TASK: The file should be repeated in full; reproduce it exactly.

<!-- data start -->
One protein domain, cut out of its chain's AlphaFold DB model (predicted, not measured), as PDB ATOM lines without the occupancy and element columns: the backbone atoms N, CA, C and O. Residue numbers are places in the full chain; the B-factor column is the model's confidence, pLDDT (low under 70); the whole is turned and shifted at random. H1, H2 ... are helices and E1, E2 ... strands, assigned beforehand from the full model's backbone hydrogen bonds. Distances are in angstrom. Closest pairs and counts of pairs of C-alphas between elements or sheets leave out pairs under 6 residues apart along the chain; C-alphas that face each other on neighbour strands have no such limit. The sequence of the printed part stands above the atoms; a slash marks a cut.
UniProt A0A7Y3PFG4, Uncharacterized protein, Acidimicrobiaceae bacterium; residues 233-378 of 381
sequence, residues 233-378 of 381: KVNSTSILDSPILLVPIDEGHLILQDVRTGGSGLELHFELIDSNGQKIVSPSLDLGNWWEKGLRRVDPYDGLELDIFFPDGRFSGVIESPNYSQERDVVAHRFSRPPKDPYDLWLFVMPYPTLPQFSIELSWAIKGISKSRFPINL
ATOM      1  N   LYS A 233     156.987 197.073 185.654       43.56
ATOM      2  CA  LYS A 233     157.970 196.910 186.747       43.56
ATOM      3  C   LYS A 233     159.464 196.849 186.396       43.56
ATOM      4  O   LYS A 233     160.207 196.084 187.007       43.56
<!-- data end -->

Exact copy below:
One protein domain, cut out of its chain's AlphaFold DB model (predicted, not measured), as PDB ATOM lines without the occupancy and element columns: the backbone atoms N, CA, C and O. Residue numbers are places in the full chain; the B-factor column is the model's confidence, pLDDT (low under 70); the whole is turned and shifted at random. H1, H2 ... are helices and E1, E2 ... strands, assigned beforehand from the full model's backbone hydrogen bonds. Distances are in angstrom. Closest pairs and counts of pairs of C-alphas between elements or sheets leave out pairs under 6 residues apart along the chain; C-alphas that face each other on neighbour strands have no such limit. The sequence of the printed part stands above the atoms; a slash marks a cut.
UniProt A0A7Y3PFG4, Uncharacterized protein, Acidimicrobiaceae bacterium; residues 233-378 of 381
sequence, residues 233-378 of 381: KVNSTSILDSPILLVPIDEGHLILQDVRTGGSGLELHFELIDSNGQKIVSPSLDLGNWWEKGLRRVDPYDGLELDIFFPDGRFSGVIESPNYSQERDVVAHRFSRPPKDPYDLWLFVMPYPTLPQFSIELSWAIKGISKSRFPINL
ATOM      1  N   LYS A 233     156.987 197.073 185.654       43.56
ATOM      2  CA  LYS A 233     157.970 196.910 186.747       43.56
ATOM      3  C   LYS A 233     159.464 196.849 186.396       43.56
ATOM      4  O   LYS A 233     160.207 196.084 187.007       43.56